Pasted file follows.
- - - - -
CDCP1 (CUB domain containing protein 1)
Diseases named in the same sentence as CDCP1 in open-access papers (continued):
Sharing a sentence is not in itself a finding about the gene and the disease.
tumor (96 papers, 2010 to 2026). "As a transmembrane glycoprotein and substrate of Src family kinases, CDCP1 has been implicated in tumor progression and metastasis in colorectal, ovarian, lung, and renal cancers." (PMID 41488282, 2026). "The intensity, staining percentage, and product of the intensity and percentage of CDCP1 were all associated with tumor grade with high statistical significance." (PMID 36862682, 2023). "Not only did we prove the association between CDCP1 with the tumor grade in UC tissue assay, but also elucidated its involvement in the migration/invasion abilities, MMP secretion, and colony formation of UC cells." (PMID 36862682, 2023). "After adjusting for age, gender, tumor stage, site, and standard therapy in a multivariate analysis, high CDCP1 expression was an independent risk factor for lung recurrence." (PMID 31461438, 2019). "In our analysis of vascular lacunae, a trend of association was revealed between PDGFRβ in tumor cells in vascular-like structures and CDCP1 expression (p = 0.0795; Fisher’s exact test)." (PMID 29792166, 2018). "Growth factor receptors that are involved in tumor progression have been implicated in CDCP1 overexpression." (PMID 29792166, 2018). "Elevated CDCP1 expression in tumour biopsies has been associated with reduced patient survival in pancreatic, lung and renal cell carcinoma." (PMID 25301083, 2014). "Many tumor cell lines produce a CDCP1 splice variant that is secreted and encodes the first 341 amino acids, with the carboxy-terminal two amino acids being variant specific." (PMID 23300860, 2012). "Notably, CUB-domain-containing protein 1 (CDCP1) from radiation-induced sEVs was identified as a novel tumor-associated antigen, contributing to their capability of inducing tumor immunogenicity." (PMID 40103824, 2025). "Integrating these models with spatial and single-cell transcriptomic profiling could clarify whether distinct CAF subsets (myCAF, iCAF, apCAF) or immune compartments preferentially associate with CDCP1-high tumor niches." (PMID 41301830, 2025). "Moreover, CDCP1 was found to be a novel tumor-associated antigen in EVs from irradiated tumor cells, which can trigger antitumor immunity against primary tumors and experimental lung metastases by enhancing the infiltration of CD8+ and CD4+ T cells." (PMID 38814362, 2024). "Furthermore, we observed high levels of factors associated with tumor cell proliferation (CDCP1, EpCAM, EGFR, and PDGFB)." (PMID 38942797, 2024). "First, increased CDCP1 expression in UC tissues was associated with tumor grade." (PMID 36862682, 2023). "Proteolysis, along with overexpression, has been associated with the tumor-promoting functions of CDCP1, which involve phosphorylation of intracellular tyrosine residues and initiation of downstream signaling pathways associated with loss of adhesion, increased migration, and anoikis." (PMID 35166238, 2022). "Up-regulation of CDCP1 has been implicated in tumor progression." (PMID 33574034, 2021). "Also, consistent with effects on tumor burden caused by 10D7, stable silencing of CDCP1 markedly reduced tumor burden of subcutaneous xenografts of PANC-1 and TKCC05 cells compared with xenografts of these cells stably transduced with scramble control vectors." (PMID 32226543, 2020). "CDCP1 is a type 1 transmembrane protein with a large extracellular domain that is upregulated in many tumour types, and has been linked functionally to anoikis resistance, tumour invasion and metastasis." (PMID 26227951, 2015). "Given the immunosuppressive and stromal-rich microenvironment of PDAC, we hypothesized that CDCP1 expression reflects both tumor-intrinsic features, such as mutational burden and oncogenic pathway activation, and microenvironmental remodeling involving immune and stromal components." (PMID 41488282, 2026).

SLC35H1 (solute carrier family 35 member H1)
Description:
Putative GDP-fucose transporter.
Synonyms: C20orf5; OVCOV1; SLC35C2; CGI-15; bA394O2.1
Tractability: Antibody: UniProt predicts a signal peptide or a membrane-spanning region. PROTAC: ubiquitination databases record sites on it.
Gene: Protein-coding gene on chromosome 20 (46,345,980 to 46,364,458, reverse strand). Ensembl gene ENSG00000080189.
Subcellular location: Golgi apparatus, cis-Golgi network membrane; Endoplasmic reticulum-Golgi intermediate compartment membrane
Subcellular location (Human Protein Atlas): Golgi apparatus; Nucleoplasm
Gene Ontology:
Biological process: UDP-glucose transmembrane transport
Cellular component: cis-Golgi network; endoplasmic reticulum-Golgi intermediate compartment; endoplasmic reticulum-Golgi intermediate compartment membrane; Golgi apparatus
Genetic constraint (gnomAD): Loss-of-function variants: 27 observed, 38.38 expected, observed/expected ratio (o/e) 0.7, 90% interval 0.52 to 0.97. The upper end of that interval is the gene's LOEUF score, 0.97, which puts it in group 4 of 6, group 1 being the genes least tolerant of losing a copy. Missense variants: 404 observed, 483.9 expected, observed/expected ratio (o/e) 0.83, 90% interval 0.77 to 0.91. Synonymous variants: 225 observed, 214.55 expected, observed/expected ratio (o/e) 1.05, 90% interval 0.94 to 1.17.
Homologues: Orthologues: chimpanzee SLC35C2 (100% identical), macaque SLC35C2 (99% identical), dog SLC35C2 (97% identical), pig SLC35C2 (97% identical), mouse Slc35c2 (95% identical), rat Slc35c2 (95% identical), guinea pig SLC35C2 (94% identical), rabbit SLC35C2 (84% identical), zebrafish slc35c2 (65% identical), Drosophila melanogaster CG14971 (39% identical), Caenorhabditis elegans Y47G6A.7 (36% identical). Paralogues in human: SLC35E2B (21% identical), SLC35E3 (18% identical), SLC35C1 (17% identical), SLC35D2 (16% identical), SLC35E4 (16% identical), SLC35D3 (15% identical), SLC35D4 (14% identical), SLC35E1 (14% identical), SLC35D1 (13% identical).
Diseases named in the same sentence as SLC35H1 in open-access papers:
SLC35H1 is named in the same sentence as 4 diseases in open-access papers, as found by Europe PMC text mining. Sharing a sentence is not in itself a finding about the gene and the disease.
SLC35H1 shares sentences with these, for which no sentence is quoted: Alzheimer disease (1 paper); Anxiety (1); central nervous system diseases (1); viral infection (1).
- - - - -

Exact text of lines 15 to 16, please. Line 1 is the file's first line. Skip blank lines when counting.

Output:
Cellular component: cis-Golgi network; endoplasmic reticulum-Golgi intermediate compartment; endoplasmic reticulum-Golgi intermediate compartment membrane; Golgi apparatus
Genetic constraint (gnomAD): Loss-of-function variants: 27 observed, 38.38 expected, observed/expected ratio (o/e) 0.7, 90% interval 0.52 to 0.97. The upper end of that interval is the gene's LOEUF score, 0.97, which puts it in group 4 of 6, group 1 being the genes least tolerant of losing a copy. Missense variants: 404 observed, 483.9 expected, observed/expected ratio (o/e) 0.83, 90% interval 0.77 to 0.91. Synonymous variants: 225 observed, 214.55 expected, observed/expected ratio (o/e) 1.05, 90% interval 0.94 to 1.17.